Sales and marketing Newsletter

GREG’S RIGHT FIT NEWSLETTER #175
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Quick notes to help you get more sales and marketing done in less time. . . next week.

In this issue:

– Techniques for FIT
– Being Human
– Random Stuff

Techniques for FIT
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  • Resist the urge to avoid hearing “no” from your prospects. A good decision depends on a no answer being as valid as a yes decision. One way to innoculate your people against “no” is to have them invent ways for prospects to say no, but still give permission, like “Is this a bad time to talk?”
  • Before you hire your next super-experienced-star (SES), check for personality fit inside your team. If they come in and don’t match their output from their previous company, will you keep them because they’re such a good fit on the team they make everyone better? The person meeting that definition is a true SES.
  • Everyone is trying to get more done in less time. Smart organizations do it by training their people to take more time up front to define the outcome clearly. Sounds simple, but it’s hard to do on your own.
  • Someone chided me for using probabilities as an anxiety reducer, pointing out that when the low probability event is happening to you, it doesn’t matter what the chances of it happening were. I tried to explain we were making the same point, but reminded myself that communication is hard because, “cada cabeza es un mundo.” (I love typing that.)

Being Human – Most people are good
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“Being slightly paranoid is like being slightly pregnant – it tends to get worse.” Molly Ivins

continuum

As humans, it’s easy to jump to the wrong conclusion because our brains are hardwired to keep us safe. In my experience, it’s best to force yourself into thinking of the types of humans you meet as being on a continuum. 10% of people may be predominately bad but 10% will be predominantly good. The rest of us fall in between. We’re not perfect, but we try to do the right thing. Realize that and act accordingly.

Random Stuff

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Well, that’s easy for you to say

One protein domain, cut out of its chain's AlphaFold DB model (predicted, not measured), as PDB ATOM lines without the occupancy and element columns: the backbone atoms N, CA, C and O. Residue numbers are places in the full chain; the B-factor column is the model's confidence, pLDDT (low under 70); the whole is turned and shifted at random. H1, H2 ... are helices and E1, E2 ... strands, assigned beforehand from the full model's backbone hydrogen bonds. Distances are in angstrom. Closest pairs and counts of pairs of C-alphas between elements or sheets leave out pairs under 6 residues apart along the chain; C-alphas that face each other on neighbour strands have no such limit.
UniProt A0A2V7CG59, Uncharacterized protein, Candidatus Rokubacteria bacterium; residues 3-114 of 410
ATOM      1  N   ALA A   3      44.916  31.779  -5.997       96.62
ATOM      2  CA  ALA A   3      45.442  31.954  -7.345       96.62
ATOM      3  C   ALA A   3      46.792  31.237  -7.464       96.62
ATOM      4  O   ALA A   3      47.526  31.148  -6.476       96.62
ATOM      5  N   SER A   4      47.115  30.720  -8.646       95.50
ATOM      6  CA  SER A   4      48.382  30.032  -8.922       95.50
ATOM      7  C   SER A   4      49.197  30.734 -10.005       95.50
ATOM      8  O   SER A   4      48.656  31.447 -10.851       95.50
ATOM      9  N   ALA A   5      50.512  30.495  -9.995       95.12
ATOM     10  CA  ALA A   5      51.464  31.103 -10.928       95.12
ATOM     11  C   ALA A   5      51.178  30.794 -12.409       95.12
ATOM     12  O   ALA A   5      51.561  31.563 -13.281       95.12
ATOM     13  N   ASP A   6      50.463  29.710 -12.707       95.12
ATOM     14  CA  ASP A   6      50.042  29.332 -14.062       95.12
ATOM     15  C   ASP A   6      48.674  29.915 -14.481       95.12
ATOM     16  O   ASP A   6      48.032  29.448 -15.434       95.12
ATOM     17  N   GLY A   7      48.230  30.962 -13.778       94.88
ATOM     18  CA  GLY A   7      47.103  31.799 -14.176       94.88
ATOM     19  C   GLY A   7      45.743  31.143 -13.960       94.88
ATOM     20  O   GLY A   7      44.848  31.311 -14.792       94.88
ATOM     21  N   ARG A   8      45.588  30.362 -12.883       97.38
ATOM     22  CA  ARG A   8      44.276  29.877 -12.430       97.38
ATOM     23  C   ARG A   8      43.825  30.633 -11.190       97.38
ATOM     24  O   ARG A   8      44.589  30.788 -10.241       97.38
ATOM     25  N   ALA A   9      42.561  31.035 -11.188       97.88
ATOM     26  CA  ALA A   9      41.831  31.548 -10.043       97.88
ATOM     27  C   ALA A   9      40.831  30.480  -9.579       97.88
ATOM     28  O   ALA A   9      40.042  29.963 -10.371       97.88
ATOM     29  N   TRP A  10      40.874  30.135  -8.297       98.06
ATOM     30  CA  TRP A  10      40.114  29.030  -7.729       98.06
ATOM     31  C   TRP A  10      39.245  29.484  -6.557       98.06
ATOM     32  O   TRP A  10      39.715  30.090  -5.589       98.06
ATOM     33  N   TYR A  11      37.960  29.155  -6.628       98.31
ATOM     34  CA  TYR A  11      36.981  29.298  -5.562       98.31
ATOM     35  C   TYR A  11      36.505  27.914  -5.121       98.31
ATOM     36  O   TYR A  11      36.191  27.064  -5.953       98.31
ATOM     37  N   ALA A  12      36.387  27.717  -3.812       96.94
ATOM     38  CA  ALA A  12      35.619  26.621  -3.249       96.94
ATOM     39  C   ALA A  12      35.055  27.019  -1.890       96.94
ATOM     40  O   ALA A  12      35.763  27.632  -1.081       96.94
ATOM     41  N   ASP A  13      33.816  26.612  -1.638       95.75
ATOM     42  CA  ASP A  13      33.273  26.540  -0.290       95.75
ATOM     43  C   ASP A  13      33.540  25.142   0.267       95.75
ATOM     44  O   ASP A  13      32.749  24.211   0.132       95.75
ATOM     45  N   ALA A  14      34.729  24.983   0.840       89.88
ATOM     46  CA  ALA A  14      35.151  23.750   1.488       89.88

airplane-lav-small

I have a problem with assumed knowledge, especially when I’m excited about something. I’m convinced at some level we all share this problem and that’s probably why the saying, “cada cabeza es un mundo,” resonates with me so strongly.

I find long flights tough and the one to Paris is no different. Especially when it comes to using the facilities because I hate standing in line for the toilet. There’s so many things to consider while standing there. Things like turbulence, the passenger ahead of me being sick from the weird orzo salad we just ate, or a repeat of that time the water wouldn’t shut off.

As I navigate my way to the lavatory on my side of the plane, I notice the other side’s lav looks unoccupied. I’m next in line, so I’m not going to chance testing it, but a cute little redhead girl taking her place behind to can do it. It looks like she is thinking the same thing and surveying the cabin for a clear path. The economy cabin is filled to the brim and since we’re a few hours into the flight, it resembles a teenager’s room with people and pillows and things everywhere.

I turn to her, smile and point up at the premium economy section. In contrast to economy, it’s nearly empty and if she goes up there, the last row is open so she can get to the other side with ease. It’s a little loud in the cabin and I don’t want to raise my voice, so I use exaggerated hand motions and lip movements. “If you go up to the next section, the back row is empty and you can get to the other side and use that restroom,” I say/show.

Nothing, just a blank look. And maybe, if I’m being honest, a slight bit of what might be terror creeping into the corner of her eye.

I say it a little louder and try some new gestures, being careful not to come across as threatening. (I mean, I used to coach my daughter’s grade school basketball team, I’ve got this.) I continue, “Get up past the divider because the back row is empty so you won’t bother anyone and you can use the restroom on other side.”

Still nothing.

I take a breath and wind up for my third attempt when she says something in a teeny-tiny voice that gets drowned out by the roar of the jet engines. I lean in closer and cup my ear, “I’m sorry, can you repeat?”

“I’m French,” she says.

“No English?” I say quietly.

She shakes her head.

I smile, nod, turn around, and continue waiting.

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